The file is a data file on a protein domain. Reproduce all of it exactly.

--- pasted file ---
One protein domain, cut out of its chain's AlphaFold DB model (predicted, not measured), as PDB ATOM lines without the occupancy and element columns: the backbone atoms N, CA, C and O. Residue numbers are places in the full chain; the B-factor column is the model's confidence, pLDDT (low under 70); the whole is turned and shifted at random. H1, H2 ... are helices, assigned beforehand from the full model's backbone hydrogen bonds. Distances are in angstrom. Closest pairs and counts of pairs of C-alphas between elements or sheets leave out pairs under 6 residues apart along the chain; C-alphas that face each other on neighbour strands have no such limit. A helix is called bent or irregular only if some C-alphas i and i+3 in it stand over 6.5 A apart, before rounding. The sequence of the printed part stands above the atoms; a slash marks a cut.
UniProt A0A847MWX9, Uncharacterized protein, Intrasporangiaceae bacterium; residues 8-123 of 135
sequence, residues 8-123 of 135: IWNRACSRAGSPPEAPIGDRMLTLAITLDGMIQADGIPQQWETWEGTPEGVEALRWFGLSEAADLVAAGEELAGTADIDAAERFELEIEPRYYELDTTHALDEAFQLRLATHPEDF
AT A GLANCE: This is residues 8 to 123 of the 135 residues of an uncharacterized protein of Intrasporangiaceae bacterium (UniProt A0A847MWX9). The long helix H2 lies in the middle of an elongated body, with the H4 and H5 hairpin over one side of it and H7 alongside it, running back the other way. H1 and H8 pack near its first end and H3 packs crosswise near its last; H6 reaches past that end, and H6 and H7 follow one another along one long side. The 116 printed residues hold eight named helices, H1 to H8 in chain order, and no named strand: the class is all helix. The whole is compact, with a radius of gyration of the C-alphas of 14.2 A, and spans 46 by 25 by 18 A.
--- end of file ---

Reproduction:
One protein domain, cut out of its chain's AlphaFold DB model (predicted, not measured), as PDB ATOM lines without the occupancy and element columns: the backbone atoms N, CA, C and O. Residue numbers are places in the full chain; the B-factor column is the model's confidence, pLDDT (low under 70); the whole is turned and shifted at random. H1, H2 ... are helices, assigned beforehand from the full model's backbone hydrogen bonds. Distances are in angstrom. Closest pairs and counts of pairs of C-alphas between elements or sheets leave out pairs under 6 residues apart along the chain; C-alphas that face each other on neighbour strands have no such limit. A helix is called bent or irregular only if some C-alphas i and i+3 in it stand over 6.5 A apart, before rounding. The sequence of the printed part stands above the atoms; a slash marks a cut.
UniProt A0A847MWX9, Uncharacterized protein, Intrasporangiaceae bacterium; residues 8-123 of 135
sequence, residues 8-123 of 135: IWNRACSRAGSPPEAPIGDRMLTLAITLDGMIQADGIPQQWETWEGTPEGVEALRWFGLSEAADLVAAGEELAGTADIDAAERFELEIEPRYYELDTTHALDEAFQLRLATHPEDF
AT A GLANCE: This is residues 8 to 123 of the 135 residues of an uncharacterized protein of Intrasporangiaceae bacterium (UniProt A0A847MWX9). The long helix H2 lies in the middle of an elongated body, with the H4 and H5 hairpin over one side of it and H7 alongside it, running back the other way. H1 and H8 pack near its first end and H3 packs crosswise near its last; H6 reaches past that end, and H6 and H7 follow one another along one long side. The 116 printed residues hold eight named helices, H1 to H8 in chain order, and no named strand: the class is all helix. The whole is compact, with a radius of gyration of the C-alphas of 14.2 A, and spans 46 by 25 by 18 A.